The US government shutdown has, among other things, prompted people to compare the USA with its neighbor to the north, Canada. I bring this up because here’s another thing that they do differently: data breach notifications…that are helpful! Even more helpful would have been the use of medical data encryption like AlertBoot, but when that fails, you can still do right by your patients by being as informative as possible.
SD Card Loss at the Center of Data Breach
This is the first time I’ve run across a story where an SD card is at the heart of a data breach, but it’s not unexpected. They made their debut as affordable, easy-to-use storage media for prosumer digital cameras, and their use just kept spreading into other products. Currently, SD cards have capacities of 32 GB for the standard SD cards, and 2 TB for the SDXC cards.
And, with SD card ports routinely built into computers, it was a matter of time before these would fall under the spotlight of a medical data breach. Which brings us back to the Region of Peel.
According to a FAQ posted by the Region of Peel, 18,000 people who participated in the Peel Public Health’s Healthy Babies Healthy Children program are now embroiled in a data breach. It occurred when a bag was stolen from an employee’s car (or possibly misplaced). More details can be found here.
Based on the information that was revealed, it looks like the customary information popular among identity thieves was not present, so affected patients should breathe a sigh of relief. On the other hand, there is enough information for old-school cons. You know, the kind that uses paper-based mail. And, with 18,000 potential victims, just a 1% success rate translates into 180 future victims.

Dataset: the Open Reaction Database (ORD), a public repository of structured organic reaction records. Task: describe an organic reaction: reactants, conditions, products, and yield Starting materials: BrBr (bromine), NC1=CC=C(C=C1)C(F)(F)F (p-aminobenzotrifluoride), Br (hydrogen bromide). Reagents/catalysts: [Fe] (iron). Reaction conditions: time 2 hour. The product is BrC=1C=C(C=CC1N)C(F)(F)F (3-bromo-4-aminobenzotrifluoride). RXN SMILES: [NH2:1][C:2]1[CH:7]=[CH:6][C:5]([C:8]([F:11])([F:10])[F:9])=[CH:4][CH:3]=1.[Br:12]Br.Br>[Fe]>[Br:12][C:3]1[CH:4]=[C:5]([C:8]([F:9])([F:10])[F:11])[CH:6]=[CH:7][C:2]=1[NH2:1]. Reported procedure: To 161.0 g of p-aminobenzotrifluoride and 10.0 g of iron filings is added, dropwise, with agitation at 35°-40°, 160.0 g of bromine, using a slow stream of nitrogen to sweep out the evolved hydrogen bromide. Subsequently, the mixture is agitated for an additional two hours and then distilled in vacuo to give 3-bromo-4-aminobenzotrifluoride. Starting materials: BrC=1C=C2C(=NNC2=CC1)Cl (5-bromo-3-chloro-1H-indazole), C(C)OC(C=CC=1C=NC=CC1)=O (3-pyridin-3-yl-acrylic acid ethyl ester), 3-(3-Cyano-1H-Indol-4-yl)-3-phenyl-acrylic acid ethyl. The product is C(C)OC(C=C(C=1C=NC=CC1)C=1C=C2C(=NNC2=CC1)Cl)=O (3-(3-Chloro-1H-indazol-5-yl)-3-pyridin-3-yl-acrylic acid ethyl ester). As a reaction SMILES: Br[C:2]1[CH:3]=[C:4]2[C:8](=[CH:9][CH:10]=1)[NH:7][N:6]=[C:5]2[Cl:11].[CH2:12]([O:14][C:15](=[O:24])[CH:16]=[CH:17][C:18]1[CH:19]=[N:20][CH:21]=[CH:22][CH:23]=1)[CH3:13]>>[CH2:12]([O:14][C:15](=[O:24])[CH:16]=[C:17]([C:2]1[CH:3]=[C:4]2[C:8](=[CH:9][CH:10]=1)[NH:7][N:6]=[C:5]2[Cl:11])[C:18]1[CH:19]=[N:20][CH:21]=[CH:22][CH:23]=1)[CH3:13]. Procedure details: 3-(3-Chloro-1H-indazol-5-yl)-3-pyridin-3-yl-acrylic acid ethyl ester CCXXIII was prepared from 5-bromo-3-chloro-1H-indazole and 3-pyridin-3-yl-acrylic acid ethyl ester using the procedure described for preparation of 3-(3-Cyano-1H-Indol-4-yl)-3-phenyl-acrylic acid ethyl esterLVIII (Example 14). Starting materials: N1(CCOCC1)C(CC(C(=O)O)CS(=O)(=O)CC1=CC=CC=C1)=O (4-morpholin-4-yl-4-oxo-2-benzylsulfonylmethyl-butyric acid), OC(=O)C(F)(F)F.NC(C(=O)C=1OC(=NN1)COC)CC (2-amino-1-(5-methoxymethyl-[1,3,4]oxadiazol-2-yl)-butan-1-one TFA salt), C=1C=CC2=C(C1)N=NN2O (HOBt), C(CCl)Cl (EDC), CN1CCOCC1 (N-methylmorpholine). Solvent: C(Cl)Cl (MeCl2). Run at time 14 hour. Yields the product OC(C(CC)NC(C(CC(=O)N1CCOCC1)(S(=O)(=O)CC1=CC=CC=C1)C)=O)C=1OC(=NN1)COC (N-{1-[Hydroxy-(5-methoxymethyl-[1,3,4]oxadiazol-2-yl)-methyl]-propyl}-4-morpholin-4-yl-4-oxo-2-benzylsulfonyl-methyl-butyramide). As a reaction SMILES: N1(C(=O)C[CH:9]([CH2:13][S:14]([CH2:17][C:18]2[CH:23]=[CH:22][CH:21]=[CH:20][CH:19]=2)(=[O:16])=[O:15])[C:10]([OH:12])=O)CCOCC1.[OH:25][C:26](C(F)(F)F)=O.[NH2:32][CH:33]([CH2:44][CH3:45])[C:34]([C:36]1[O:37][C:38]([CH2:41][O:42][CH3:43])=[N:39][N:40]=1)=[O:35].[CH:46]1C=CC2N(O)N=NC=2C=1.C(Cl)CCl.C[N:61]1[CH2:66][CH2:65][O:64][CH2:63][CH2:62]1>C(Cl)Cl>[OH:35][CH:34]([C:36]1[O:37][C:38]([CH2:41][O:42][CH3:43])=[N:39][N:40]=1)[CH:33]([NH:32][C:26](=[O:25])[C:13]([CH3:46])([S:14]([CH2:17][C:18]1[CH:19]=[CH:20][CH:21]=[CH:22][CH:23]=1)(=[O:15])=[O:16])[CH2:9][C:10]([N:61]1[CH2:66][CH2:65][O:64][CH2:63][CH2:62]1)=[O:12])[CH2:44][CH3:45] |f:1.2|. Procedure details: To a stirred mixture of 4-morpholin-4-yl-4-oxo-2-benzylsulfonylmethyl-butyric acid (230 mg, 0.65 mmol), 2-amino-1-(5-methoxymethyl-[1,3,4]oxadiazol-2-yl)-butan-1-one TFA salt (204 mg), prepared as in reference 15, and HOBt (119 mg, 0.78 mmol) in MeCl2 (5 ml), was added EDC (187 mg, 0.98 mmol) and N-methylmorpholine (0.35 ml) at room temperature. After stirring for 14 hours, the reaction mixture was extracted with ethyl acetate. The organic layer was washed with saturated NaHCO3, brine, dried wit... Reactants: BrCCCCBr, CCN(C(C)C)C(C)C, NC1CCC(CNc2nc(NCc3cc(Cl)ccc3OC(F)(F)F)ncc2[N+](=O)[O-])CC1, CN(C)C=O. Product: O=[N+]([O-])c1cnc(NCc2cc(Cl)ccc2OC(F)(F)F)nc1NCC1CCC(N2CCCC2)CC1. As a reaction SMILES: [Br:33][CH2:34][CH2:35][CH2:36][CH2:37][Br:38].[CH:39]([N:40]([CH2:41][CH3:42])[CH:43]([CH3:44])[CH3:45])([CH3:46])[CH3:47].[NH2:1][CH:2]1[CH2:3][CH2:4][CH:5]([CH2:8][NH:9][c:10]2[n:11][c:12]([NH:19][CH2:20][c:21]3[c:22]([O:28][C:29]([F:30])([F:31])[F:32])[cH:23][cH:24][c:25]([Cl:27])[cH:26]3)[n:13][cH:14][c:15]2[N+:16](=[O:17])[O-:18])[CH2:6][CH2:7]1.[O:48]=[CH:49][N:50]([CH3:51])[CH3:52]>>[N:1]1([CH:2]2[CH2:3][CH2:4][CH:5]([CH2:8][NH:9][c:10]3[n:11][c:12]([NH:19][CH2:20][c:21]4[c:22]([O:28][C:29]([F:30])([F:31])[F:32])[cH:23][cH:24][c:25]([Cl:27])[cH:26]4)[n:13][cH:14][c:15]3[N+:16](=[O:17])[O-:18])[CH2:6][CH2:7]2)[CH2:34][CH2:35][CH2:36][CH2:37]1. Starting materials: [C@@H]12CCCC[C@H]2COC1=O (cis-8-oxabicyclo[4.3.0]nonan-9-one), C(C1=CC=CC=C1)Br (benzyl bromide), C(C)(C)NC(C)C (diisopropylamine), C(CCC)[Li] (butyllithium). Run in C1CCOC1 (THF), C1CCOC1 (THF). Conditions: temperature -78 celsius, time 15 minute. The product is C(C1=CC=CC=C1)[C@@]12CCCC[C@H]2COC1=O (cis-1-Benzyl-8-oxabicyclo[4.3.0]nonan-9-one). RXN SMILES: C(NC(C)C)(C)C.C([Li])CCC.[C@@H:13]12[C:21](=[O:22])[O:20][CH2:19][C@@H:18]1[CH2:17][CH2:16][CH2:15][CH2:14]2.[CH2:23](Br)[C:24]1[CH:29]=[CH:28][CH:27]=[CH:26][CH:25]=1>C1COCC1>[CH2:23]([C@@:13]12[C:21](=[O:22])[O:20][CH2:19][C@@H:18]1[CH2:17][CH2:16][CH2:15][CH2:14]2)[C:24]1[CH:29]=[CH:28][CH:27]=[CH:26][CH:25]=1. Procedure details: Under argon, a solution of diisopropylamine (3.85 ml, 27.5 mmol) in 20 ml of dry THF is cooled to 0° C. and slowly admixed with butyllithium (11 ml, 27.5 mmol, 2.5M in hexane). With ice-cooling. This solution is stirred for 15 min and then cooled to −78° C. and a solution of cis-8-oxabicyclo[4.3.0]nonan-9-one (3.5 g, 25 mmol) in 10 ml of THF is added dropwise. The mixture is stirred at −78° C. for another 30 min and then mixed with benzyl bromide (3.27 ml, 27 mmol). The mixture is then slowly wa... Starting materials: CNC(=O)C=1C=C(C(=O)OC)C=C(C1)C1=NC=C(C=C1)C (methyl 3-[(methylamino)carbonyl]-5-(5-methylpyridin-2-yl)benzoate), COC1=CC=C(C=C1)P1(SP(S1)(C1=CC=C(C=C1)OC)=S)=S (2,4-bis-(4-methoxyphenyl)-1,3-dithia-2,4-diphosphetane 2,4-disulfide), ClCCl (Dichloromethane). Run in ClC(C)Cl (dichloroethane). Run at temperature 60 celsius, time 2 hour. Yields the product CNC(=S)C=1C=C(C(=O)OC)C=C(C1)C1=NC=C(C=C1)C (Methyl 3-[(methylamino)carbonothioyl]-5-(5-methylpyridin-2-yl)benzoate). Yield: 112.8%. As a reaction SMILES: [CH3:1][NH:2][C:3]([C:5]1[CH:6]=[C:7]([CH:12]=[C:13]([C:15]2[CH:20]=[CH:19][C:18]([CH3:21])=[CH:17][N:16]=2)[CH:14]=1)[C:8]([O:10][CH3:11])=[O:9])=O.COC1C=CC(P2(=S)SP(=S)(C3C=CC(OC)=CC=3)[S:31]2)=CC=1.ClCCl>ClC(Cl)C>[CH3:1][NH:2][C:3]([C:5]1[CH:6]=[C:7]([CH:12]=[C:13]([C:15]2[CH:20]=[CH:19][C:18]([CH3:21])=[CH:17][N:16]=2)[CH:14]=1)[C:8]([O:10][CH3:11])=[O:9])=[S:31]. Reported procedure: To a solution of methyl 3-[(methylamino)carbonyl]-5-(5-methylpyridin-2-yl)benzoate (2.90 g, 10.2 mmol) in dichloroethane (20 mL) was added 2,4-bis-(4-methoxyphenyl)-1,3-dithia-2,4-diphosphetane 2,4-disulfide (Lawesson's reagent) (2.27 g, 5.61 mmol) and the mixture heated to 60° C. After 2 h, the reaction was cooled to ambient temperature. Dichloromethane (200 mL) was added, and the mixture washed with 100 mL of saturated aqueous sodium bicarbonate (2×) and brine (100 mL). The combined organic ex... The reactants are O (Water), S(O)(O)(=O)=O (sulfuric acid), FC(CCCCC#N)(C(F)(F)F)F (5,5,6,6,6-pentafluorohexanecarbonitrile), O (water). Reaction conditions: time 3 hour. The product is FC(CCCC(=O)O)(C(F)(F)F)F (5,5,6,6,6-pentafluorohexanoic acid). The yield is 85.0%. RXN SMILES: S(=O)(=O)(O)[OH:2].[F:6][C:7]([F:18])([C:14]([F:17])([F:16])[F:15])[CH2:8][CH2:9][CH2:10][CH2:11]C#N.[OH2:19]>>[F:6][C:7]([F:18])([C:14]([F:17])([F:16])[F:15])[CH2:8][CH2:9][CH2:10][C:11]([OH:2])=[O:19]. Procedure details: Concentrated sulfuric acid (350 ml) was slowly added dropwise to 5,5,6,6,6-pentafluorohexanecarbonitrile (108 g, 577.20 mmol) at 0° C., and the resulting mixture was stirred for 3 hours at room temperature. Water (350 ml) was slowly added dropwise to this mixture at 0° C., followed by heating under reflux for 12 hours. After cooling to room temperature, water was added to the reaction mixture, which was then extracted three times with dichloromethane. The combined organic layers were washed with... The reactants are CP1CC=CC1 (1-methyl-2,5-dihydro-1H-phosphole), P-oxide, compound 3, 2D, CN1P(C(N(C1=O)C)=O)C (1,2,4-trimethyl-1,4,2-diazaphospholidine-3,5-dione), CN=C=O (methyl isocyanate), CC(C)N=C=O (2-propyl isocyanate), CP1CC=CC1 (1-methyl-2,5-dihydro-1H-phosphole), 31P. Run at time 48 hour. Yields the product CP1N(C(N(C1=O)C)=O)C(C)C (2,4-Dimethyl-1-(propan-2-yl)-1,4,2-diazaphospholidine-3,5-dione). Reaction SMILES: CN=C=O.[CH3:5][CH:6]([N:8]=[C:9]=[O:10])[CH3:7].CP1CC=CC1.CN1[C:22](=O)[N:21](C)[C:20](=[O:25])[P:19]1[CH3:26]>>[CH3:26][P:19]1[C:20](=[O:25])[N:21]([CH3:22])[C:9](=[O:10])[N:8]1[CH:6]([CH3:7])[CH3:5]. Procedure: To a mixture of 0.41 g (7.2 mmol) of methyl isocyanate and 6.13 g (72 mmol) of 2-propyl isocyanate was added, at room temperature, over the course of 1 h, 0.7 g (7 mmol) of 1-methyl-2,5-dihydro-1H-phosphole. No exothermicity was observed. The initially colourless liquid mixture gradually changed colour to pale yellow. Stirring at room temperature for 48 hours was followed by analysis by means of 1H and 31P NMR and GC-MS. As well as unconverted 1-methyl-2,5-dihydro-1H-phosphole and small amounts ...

Not only did the Region of Peel provide details on when the breach occurred, what happened, how many people were affected, etc., they announced the breach on October 7. The SD card was reported as missing on September 24. It could have been missing since September 20.
In other words, it took around 2.5 weeks from theft to public notification. I don’t think I’ve seen a turnaround this fast when it comes to medical data breaches from any US medical institutions.
It’s kind of nice when things work the way they’re supposed to….
When it comes to patient data encryption, there is this focus on dealing with the most obvious. For example, in the US, there is a focus on installing PHI encryption software on laptops, which sometimes extends to USB sticks or external hard disk drives.
Other media get the short end of the stick, though. Or, more accurately, no stick at all. For example, I’ve already noted the resistance against encrypting desktop computers. This also tends to extend to backup tapes and “ultraportable” storage media like SD cards. I think most people can understand, at the gut level, why this is so: encrypting such devices feels weird. A little bit of overkill. It’s like when you’ve got secret service agents looking after the Queen’s corgis.
But, 2 TB of ePHI is 2 TB of ePHI, no matter what form it takes. If you’re willing to encrypt and secure a laptop because it’s portable, but dispense with it for desktop computers (which as of late are pretty portable as well), how can you justify not encrypting backup tapes, external drives, and USB memory which are even more portable than laptops?
This is why the AlertBoot solution doesn’t just encrypt a laptop’s disks. It also allows the encryption of any external media that are connected to it. Plus, it order to increase these devices’ usefulness, the data on them can be accessed by any computers that are also encrypted with AlertBoot.
It’s sensible, it’s smart, and it’s included. Oh, and by “included” I mean it’s free with the AlertBoot FDE package. When people are inventing all sorts of excuses that hamstring their own security efforts, it only makes sense to address the one area that’s key.